They burnt him at the stake, but multitudes venerated him, and made pilgrimages to the chapel which had been the scene of his triumph. The "Bundschuh" revolts which broke out in Elsass and spread through Switzerland and Germany were of a similar character. Then came years of famine, which deepened the popular disquiet, and which help to explain the fact that "on the eve of the Reformation the condition of Europe, and of Germany in particular, was one of seething discontent and full of bitter class hatreds—the trading companies and the great capitalists against the guilds, the poorer classes against the wealthier, and the nobles against the towns."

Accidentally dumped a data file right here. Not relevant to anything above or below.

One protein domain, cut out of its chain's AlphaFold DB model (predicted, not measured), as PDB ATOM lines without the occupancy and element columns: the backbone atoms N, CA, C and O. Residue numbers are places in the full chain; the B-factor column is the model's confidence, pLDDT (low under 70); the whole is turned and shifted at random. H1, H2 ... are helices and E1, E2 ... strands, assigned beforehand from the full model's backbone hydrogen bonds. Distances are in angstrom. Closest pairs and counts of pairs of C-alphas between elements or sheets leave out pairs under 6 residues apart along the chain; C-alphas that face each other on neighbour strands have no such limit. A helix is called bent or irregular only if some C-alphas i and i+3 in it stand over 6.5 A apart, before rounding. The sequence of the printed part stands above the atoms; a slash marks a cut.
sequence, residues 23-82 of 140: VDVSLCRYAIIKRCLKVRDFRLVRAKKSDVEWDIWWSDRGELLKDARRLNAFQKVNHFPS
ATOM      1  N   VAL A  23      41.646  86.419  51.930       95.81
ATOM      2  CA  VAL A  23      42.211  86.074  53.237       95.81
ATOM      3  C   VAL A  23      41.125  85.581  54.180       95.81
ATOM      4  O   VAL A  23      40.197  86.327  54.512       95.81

These were the social conditions in the midst of which Luther appeared. It was on this turbulent flood of social unrest that the Reformation was launched. When the great reformer's voice was heard, denouncing priestly misrule and hierarchical tyranny, these were the people who listened, and they interpreted his words by their own experience. If his quarrel was largely with theological or ecclesiastical abuses, theirs was mainly with industrial inequalities, but it seemed to them that he was fighting their battle. Indeed, his brave words gave fit utterance to their hopes. For, as the historian reminds us, Luther's message was democratic. That must have been its character if it was, in any proper sense, a return to "the simplicity that is in Christ." "It destroyed the aristocracy of the saints, it leveled the barriers between the layman and the priest, it taught the equality of all men before God, and the right of every man of faith to stand in God's presence, whatever be his rank and condition of life. He had not confined himself to preaching a new theology. His message was eminently practical. In his 'Appeal to the Nobility of the German Nation' Luther had voiced all the grievances of Germany, had touched upon almost all the open sores of the time, and had foretold disasters not very far off. Nor must it be forgotten that no great leader ever flung about wild words in such a reckless way. Luther had the gift of strong, smiting phrases, of words which seemed to cleave to the very heart of things, of images which lit up a subject with the vividness of a flash of lightning. He launched tracts and pamphlets from the press about almost everything, written for the most part on the spur of the moment, and when the fire burned. His words fell into souls full of the fermenting passion of the times. They drank in with eagerness the thoughts that all men were equal before God, and that there are divine commands about the brotherhood of mankind of more importance than all human legislation. They refused to believe that such golden ideas belonged to the realm of spiritual life above."